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Covid-19: Economic hardship leading to spike in child marriages

 


The economic collapse of COVID-19 is a negative perception due to practical nature of economic activity. We, therefore, question how individual experiences in labour market relate to creation of mental health complaints in spring of 2020. Since, collection of clinical data was compromised during closure, a similar study by European workers provides an opportunity to address mental health complaints as a problem arises. The data represented active members of six European nations with different COVID-19 loads depending on death and closure measures. We write a high level of decent work with opportunities to deal with economic hardship during job losses - approaching job losses, financial losses, and inflation - which exacerbates economic inequality. The analysis shows a positive correlation between immediate economic crisis during closure of COVID-19 and expression, feelings of depression and health concerns. Significantly, the magnitude of relationship between such difficulties and indicators of mental health deterioration depends mainly on employment status of employees, presenting a second layer that exacerbates inequality.


Tatvasheel Kamble, a member of  Child Welfare Committee (CWC) in Beed region, is a busy man these days. In past few months, she has received about 54 complaints of child marriage, but says there will be many such cases that she may not have reached. Activists say the economic crisis during roadblocks has led to a significant trend in child marriages.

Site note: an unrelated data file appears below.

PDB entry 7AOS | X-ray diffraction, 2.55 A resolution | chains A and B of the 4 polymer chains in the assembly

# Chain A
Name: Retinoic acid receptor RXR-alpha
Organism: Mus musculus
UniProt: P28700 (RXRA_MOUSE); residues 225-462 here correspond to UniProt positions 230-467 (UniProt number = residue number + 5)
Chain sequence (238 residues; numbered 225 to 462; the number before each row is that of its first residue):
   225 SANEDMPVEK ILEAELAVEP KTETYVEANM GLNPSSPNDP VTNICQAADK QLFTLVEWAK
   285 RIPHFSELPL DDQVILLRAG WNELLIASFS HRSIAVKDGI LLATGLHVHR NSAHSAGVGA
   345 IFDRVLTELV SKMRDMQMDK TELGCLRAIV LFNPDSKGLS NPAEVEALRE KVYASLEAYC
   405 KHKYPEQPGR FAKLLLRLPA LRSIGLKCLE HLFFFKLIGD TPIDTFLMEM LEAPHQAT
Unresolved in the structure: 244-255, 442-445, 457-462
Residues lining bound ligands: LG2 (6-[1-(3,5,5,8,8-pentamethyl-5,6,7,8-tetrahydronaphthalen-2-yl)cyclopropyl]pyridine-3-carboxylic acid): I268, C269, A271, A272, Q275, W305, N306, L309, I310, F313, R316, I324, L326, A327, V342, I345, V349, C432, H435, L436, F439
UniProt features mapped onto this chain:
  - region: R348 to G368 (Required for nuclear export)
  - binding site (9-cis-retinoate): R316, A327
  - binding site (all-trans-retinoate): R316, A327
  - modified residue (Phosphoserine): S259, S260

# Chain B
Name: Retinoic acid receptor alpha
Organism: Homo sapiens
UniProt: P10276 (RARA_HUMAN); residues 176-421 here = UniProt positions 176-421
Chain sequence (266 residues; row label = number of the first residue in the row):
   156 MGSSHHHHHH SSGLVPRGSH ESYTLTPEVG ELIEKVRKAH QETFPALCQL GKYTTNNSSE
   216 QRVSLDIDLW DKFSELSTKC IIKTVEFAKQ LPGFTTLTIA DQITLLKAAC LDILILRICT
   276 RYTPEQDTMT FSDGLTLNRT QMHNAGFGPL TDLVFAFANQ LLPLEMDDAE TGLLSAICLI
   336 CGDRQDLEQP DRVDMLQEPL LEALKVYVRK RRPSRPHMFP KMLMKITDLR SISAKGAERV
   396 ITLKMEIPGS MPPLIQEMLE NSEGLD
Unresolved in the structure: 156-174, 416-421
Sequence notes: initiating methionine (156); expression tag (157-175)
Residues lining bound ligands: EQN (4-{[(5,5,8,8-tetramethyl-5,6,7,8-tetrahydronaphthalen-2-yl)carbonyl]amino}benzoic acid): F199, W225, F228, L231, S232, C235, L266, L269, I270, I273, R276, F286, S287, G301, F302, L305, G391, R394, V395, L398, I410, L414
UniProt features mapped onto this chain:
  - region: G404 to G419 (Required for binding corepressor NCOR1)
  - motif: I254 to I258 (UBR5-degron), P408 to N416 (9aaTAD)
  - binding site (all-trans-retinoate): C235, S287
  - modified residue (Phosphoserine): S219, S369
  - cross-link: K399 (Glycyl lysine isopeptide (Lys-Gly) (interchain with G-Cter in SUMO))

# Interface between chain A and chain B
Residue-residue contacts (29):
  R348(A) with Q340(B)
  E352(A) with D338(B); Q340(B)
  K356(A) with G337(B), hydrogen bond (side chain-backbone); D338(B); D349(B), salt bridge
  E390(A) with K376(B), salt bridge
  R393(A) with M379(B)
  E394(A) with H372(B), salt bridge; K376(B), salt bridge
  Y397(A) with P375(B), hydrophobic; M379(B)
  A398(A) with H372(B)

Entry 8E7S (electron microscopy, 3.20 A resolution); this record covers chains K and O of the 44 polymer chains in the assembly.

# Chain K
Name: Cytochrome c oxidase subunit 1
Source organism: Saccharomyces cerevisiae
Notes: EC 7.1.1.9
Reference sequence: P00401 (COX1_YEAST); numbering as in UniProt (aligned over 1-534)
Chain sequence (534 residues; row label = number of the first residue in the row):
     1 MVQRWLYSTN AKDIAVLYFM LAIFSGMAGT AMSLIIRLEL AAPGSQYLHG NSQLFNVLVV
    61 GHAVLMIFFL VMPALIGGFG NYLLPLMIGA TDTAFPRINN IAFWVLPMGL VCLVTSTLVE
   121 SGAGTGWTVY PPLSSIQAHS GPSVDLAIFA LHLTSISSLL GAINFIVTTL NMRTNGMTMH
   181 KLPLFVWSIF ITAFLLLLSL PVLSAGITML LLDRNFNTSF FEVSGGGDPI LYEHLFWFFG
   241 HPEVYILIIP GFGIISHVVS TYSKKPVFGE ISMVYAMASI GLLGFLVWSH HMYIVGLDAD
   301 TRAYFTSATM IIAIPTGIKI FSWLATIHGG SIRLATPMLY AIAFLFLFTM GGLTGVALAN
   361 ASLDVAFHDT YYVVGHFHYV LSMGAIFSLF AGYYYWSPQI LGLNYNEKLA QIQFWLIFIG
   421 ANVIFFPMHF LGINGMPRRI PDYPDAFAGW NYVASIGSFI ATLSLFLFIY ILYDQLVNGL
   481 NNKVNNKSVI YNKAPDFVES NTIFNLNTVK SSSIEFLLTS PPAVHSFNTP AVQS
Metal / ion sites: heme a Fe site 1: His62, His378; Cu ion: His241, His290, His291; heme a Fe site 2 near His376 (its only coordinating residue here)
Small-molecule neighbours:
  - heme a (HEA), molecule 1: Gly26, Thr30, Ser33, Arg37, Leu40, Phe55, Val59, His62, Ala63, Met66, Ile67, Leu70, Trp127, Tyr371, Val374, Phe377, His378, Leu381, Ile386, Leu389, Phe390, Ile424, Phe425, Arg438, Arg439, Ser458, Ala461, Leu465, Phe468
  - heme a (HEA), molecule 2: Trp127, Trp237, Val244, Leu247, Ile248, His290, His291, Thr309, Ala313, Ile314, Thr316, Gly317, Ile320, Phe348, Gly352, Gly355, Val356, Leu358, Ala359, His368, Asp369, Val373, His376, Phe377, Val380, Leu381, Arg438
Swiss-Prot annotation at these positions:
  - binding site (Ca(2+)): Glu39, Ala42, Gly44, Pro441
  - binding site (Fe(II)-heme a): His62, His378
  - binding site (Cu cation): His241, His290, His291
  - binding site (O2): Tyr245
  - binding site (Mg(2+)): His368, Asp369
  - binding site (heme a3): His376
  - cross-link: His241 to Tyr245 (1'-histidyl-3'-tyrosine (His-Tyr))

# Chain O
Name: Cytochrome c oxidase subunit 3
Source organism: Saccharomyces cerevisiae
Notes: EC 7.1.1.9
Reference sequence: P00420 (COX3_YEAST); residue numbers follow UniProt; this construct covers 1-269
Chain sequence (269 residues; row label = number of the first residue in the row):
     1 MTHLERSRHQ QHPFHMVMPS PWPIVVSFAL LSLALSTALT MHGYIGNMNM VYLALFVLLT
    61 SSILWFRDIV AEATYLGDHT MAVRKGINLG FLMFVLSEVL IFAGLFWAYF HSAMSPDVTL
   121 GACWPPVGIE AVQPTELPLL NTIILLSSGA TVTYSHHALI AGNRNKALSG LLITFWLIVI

"The Covid-19 epidemic has crippled the economy, and children in low-income families will have to deal with this. The girls would suffer greatly. Girls are now considered a burden on the family, and now families will want to get rid of young girls by marrying them at an early age. We are busy stopping child marriages," said Kamble. He added that in rural areas, girls are getting married even though they are nine years old.


Bees-based social activist Manisa Tokle said, "If you go to a rural area, you can see a series of children getting married. Covid-19 has left the poor in trouble, who rush to marry their young daughters. Child marriages ruin girls' lives. They are at risk of sexual abuse and early pregnancy." 


In some cases, like Sheetal Toge of Pimpla village in Beed, girls have to pay heavy sum of  money. The 13-year-old Sheetal was married last year, and last week her father, Prakash Bhange, strangled her to death. She was upset that Sheetal often came to her parents' house saying that she wanted to stay with them and not with her husband. According to police, the hardworking father struggling to make ends meet was unwilling to take the "burden" on his life.


Tanaji Patil, CWC Regional Chairperson for Raigad, said, "Unemployment, migration, and rising poverty resulting from Covid-19 will affect children and cases of child marriage will increase. The government must take steps to involve girls in the formal education system or skills development and provide education until they graduate fully."


The United Nations Population Fund's State of the World Population Report, 2020, noted that child marriages increased during periods of relief efforts caused by natural disasters or conflicts. "Furthermore, girls who are deprived of educational opportunities during a crisis are seen as remaining" unemployed "at home, furthering the perception that marriage is a positive change for girls who do not have limited options,".


The report said one driver of child marriages in times of crisis was increased risk of sexual abuse and assault associated with weakening of public institutions. In such cases, some families view marriage to protect the "honour" of girls and, more importantly, the family.


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Tags: #covid19 #economy #childlabour


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